Our Detailed Guide to Capped Rate Remortgages


Ignatius Uirab

Money Savings Advice guide to capped remortgages

When you remortgage, you’ll get to choose from many different mortgage types and products. Your options will improve variable mortgages, with interest rates that rise and fall to alter your monthly mortgage payments.

What Is a Capped Rate Remortgage?

Remortgaging with a capped rate can help you to limit your expenses. With a capped rate, your interest rate is flexible, but won’t rise above a certain percentage. A capped rate remortgage offers some financial security.

Remortgaging with a capped rate can help you to limit your expenses. With a capped rate, your interest rate won’t rise above a certain percentage. A capped rate remortgage offers some financial security.

It can be worrying to know that your interest rates can rise and you’d have absolutely no control, so instead, you might choose a capped rate mortgage when it’s time to remortgage your property.

Find out more by reading on for our capped rate remortgage guide.

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Capped Rate Remortgage Explained?

With a variable mortgage, several factors will influence how much you pay each month. As well as your monthly payments, your mortgage interest rates will have an impact on your overall debt levels. The higher the interest, the more you’ll pay for your property.

In some cases, there are no limits to how high or low your interest rates can go. If you choose a capped rate product, you’ve got some financial security. A mortgage cap is an upper limit for your interest rate. If interest rates rise, you’ll be safe in the knowledge that yours won’t rise beyond a certain point.

Benefits and Drawbacks of a Capped Rate Remortgage

Remortgaging with a capped rate will sound like a great idea. It may seem like the perfect scenario, to have the potential to be charged low interest but with protection against much higher interest rates. The reality isn’t quite as perfect.

Most interest rate caps are set so high that it’s almost impossible to reach them. Only in extreme cases will your mortgage cap kick in. By then, you’ll already be paying a lot of interest on your mortgage. Lenders also typically have higher interest rates as standard for capped products, so you’ll need to be aware that you won’t get a market-leading rate.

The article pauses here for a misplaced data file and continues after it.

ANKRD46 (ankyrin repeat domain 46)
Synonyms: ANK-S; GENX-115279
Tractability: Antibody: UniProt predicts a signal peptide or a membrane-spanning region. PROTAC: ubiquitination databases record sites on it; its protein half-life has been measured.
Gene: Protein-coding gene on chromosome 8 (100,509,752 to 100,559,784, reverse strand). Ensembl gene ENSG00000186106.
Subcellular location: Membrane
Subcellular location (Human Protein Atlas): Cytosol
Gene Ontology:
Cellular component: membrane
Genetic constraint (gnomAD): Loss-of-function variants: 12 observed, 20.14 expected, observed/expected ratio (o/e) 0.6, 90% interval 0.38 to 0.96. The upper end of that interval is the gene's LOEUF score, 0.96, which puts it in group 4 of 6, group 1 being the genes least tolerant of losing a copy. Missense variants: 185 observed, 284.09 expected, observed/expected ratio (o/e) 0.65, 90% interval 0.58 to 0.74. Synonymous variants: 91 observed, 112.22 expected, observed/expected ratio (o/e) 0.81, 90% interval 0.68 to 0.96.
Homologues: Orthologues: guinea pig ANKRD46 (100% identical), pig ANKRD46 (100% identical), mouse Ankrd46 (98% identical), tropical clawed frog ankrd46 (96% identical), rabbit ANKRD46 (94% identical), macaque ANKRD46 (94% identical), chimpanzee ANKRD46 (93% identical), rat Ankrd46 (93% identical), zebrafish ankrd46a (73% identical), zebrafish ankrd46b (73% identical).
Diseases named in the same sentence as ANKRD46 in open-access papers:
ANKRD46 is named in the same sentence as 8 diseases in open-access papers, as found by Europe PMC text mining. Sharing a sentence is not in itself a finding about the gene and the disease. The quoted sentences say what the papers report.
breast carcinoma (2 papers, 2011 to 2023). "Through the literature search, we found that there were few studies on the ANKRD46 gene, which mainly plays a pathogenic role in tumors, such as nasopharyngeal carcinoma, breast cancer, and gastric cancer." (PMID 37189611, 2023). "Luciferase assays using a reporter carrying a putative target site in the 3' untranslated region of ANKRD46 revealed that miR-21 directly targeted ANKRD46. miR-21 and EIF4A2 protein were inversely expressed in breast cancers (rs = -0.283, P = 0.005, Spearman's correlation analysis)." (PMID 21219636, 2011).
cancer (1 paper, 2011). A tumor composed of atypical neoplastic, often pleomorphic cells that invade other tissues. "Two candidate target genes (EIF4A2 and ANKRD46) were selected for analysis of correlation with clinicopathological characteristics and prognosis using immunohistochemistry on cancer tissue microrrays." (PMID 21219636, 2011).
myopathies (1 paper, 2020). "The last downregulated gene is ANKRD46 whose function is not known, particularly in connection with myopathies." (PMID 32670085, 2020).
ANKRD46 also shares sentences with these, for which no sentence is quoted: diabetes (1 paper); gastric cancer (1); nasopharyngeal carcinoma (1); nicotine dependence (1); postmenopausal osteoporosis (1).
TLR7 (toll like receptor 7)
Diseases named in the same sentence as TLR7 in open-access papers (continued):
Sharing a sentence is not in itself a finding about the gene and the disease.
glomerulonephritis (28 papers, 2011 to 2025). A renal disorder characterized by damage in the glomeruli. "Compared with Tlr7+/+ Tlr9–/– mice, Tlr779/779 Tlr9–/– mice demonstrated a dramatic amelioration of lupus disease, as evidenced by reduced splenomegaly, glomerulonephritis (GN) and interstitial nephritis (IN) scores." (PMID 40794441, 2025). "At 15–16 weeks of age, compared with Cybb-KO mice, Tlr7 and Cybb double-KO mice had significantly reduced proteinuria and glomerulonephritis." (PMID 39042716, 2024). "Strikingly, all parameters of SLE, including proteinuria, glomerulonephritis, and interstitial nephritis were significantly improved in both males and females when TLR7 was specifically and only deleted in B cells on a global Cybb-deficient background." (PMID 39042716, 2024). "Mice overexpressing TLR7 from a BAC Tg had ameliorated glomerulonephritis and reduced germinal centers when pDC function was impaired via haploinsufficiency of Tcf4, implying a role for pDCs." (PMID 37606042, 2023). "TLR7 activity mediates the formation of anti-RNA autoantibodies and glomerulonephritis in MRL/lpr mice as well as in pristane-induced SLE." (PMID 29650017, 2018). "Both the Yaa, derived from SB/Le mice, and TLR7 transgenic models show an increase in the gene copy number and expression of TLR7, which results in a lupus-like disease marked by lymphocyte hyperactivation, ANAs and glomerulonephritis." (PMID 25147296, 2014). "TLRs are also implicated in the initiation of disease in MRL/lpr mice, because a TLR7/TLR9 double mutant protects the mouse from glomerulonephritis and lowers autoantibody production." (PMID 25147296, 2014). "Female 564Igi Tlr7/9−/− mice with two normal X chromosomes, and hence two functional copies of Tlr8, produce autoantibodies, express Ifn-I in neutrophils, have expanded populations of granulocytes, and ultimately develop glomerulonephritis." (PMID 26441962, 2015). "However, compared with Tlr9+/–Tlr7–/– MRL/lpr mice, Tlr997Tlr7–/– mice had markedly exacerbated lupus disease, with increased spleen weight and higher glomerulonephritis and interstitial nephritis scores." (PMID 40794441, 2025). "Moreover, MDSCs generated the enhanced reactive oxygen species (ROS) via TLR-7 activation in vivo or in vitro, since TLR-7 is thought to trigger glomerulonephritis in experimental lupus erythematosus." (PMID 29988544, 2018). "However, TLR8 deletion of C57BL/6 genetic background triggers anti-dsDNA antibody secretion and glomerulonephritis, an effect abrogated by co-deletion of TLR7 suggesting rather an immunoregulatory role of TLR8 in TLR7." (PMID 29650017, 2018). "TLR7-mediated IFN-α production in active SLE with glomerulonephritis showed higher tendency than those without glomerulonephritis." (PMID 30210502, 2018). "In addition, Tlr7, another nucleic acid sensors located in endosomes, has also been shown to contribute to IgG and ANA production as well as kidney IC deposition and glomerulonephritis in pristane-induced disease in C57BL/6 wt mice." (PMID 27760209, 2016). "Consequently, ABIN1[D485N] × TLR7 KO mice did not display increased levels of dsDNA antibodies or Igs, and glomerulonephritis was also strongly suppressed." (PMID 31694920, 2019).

In many cases, caps are paired with a collar. A collar is a lower limit, so your interest rates won’t drop indefinitely. In exchange for the financial reassurance that your mortgage cap brings, you’ll often have to agree to a mortgage collar that stops you from taking full advantage of the lowest interest rates.

There are several drawbacks to a capped rate, but for many, the benefits outweigh them. If you’re remortgaging your property, you may be comfortable taking some limited risk, but might not feel ready to face monthly payments that could be completely unlimited.

By choosing a capped rate remortgaging deal, you’ll protect yourself from the highest charges.

Why Remortgage With a Capped Rate?

You might want to remortgage with a capped rate if you’ve been stung by high interest rates already. Perhaps you’ve been very unlucky with your mortgage term, paying high interest rates since you first purchased your property. In that case, you might choose to remortgage, so you’ve got some future security.

Capped rate remortgaging can also be of interest to people moving from a fixed rate. Fixed rates are very secure, but with no way to take advantage of rate fluctuations. If you’re now in a position to take on a bit more risk, you might want a variable mortgage with the potential for your interest rates to drop.

Of course, having a capped mortgage provides some protection if they go the other way and increase.

Capped Rate Remortgaging Terms

Before agreeing to a capped rate remortgage, make sure that you know how long it’s for. You’ll need to commit and could face hefty charges if you choose to break out ahead of schedule. Capped rate mortgages often come with early repayment charges, so you’ll be locked in for the duration of your capped rate mortgage term.

Most mortgages gave a capped rate for between 2-5 years, so you’ll want to be ready to settle down with this product for at least a few years. In rare cases, lenders might offer a lifetime cap for remortgaging.